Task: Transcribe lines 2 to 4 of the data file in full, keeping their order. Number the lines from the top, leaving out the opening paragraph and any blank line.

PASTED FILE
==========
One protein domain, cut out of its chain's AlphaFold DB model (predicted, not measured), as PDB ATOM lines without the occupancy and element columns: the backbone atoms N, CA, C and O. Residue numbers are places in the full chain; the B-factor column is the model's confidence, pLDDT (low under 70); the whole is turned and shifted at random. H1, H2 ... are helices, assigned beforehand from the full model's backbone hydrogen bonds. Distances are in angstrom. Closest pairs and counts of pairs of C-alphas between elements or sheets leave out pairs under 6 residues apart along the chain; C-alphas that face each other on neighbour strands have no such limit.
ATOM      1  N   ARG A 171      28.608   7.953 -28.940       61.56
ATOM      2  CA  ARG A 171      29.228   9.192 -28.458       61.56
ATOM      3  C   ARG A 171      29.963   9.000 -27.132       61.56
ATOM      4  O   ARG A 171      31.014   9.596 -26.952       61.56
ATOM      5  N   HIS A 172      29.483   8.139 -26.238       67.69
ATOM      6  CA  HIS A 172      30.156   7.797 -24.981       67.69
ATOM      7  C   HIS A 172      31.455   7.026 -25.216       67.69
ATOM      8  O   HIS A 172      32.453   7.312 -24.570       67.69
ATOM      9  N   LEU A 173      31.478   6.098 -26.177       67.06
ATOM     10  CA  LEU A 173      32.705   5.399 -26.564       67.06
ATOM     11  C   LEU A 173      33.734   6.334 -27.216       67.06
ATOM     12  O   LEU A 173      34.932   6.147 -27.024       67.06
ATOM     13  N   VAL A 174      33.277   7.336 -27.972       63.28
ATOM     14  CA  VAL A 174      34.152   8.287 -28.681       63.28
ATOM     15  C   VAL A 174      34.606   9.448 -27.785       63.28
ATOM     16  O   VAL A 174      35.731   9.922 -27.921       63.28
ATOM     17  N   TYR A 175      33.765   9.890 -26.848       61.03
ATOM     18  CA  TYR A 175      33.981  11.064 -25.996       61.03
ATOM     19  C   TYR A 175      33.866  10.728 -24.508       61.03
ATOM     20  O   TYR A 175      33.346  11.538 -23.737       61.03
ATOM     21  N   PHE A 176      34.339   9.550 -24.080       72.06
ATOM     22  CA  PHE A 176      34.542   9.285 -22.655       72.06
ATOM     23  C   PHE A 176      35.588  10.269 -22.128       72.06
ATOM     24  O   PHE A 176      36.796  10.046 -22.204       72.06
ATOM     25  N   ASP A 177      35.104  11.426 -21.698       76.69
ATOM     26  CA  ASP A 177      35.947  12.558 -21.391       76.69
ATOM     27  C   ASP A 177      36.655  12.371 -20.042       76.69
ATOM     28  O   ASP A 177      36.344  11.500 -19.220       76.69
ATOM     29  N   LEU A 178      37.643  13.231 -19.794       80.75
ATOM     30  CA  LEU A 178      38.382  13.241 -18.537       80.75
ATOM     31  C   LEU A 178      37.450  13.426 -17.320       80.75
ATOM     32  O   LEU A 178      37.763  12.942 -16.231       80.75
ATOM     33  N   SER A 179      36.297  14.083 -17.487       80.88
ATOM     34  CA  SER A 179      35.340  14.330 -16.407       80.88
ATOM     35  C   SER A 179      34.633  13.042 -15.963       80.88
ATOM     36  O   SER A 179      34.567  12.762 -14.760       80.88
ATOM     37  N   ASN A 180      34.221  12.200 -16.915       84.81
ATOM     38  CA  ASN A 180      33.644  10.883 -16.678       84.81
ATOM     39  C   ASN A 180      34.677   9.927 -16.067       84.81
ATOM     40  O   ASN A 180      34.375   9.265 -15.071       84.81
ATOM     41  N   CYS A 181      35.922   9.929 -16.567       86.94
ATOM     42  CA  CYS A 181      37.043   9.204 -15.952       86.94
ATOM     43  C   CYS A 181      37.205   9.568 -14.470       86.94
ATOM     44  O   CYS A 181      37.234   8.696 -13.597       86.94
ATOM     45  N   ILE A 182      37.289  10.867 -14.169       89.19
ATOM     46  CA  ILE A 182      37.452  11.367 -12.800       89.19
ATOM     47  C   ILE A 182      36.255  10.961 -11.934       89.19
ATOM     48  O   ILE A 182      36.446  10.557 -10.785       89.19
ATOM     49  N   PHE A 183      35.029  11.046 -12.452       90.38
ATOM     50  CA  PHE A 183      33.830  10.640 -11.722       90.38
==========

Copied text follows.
ATOM      2  CA  ARG A 171      29.228   9.192 -28.458       61.56
ATOM      3  C   ARG A 171      29.963   9.000 -27.132       61.56
ATOM      4  O   ARG A 171      31.014   9.596 -26.952       61.56